Jorge A. Garcia, MD, FACP, describes the case of a 57-year-old African American man with nonmetastatic castration-resistant prostate cancer, and Ganesh V Raj, MD, PhD, reviews how the MRI/TRUS fusion biopsy is becoming a mainstay in diagnosis.
Jorge A. Garcia, MD, FACP: Thank you for joining us for this Targeted Oncology® Virtual Tumor Board®, which is aimed at addressing major changes in the treatment of patients with castration-resistant prostate cancer. In today’s presentation, my colleagues and I will review 2 clinical cases and discuss an individualized approach to treatment for each of these patients. We also plan to review key clinical trials that impact our decision and management.
I am Dr Jorge A. Garcia, a GU [genitourinary] medical oncologist and the chair of the Solid Tumor Oncology Division at University Hospitals/Seidman Cancer Center at the Case Comprehensive Cancer Center in Cleveland, Ohio.
Today, I am joined by 3 outstanding faculty: Dr Patrick G. Pilié, an assistant professor of medicine in the Department of Genitourinary Medical Oncology at The University of Texas MD Anderson Cancer Center in Houston; Dr Ganesh Raj, a professor of urology from the University of Texas Southwestern Medical Center in Dallas; and Dr Mary-Ellen Taplin, a GU medical oncologist at Dana-Farber Cancer Institute and a professor of medicine at Harvard Medical School in Boston, Massachusetts.
Thank you all for joining me today. In the setting of such a different environment, virtual meetings are a great opportunity for us to review and dissect the clinical data that have changed some of the treatment options for our patients with castration-resistant disease.
It’s important for us and our audience to recognize that we want to be as candid as we possibly can. We’re going to be data-driven. Let’s go ahead and review the first case.
This is a case of a 57-year-old African American male who in October of 2016 was referred to urology with a PSA [prostate-specific antigen] of 6.8 [ng/mL]. His past medical history was known for seizure activity, although the etiology of that was not well understood. He was, however, controlled with seizure medications. His family history was positive for breast cancer in his mother and sister. Both had breast cancer, but none of them have died from breast cancer.
He also had a history of pancreatic cancer in one of his brothers. At the time his digital rectal examination was read as normal. His multiparametric MRI of the prostate revealed a gland of 58 cc, and an index lesion in the left peripheral zone read as a PI-RADS [Prostate Imaging Reporting and Data System score] 4/5, around 1.8 cm. There were also questionable seminal vesicle invasions, specifically in the left seminal vesicle.
One month later, in November 2016, he underwent an MRI/TRUS [transrectal ultrasound] fusion biopsy. He had a systematic biopsy. He had 4 positive cores out of 12. All of them with Gleason Group 3 (3 + 4), 75% involvement. The index lesion biopsy was 3 out of 3 positive cores with a Gleason Group 4 (4 + 4), with 70% involvement.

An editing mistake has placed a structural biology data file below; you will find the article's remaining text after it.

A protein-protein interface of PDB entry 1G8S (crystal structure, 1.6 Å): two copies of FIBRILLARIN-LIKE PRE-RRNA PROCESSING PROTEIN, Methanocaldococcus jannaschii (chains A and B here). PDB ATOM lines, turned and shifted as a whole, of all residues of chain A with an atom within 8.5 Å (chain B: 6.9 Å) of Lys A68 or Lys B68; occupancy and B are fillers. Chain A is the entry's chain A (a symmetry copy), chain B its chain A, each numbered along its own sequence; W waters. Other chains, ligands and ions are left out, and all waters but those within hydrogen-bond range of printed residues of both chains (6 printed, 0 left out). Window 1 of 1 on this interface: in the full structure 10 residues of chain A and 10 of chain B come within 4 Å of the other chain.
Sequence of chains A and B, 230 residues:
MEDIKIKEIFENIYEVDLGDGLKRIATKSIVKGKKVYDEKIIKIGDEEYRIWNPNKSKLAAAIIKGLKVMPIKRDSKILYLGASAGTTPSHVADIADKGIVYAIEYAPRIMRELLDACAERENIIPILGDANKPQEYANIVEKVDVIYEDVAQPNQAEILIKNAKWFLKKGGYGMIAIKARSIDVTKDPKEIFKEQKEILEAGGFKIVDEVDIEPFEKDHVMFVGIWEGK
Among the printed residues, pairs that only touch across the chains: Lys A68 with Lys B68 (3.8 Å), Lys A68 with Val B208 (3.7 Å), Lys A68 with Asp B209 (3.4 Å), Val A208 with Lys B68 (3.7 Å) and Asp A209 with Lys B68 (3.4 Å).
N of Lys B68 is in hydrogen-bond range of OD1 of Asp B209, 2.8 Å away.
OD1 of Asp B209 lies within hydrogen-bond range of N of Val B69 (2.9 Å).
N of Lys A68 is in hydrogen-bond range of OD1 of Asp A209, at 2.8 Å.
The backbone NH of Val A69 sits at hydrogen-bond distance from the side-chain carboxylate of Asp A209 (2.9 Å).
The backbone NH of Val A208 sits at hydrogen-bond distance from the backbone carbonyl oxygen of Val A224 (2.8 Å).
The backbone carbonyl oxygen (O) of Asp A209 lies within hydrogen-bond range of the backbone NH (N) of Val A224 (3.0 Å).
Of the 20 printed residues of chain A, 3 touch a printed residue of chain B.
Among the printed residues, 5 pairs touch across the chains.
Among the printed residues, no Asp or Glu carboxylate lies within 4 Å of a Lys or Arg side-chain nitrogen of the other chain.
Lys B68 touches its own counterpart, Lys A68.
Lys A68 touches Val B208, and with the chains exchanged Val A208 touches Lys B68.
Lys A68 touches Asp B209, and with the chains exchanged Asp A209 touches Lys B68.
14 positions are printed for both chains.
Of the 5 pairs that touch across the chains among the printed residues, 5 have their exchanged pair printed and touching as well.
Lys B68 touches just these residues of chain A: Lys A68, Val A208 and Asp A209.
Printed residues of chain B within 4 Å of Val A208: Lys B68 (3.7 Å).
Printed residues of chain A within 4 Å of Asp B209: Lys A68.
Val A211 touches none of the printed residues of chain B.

At the time, he underwent a baseline staging with a whole-body bone scan and a CT scan of the chest, abdomen, pelvic region, all of which were negative for metastatic disease. His functional capacity at the time was also stated as an ECOG performance status of 0.
Before we go on in this case, let me ask Dr Raj, from the urology perspective, where do you see the use of MRI in North America presently?
Ganesh V Raj, MD, PhD: MRI for prostate has become a lot more widespread. Almost every patient prior to undergoing a radical prostatectomy with a diagnosis of prostate cancer will have had an MRI. A significant number of them are now getting it for an elevated PSA. Not all insurances pay for it up front. A vast majority of patients will come in with an elevated PSA. Patients who have had either a prior negative biopsy and/or have an extraordinarily strong family history like this fellow had, would be eligible for an MRI prior to biopsy. The MRI/TRUS fusion biopsy has taken a lot of the guesswork out of the biopsy. Rather than randomly taking 12 cores and hoping you hit something, you’re actually identifying targeted lesions and able to identify tumor within the targeted lesion that is more likely to represent the worrisome malignancy.
This patient, for example, had 4 out of 12 cores of systematic biopsies. Most of them showed Gleason 7. Those are more intermediate-risk prostate cancers. A lot of people would say, “Depending on the age of the patient and the characteristics, you could opt for a more conservative management or not even detect cancer based on a systemic biopsy.”
But having the MRI prior to the biopsy helps identify, in this patient for example, a much more aggressive form of cancer. In many patients, it helps identify small index lesions, especially the ones anteriorly in the prostate that you would normally have missed in the prostate biopsy. To me, the MRI/TRUS fusion biopsy has become much more of a mainstay in the way we image prostate cancers and care for patients with an elevated PSA.
Transcript edited for clarity.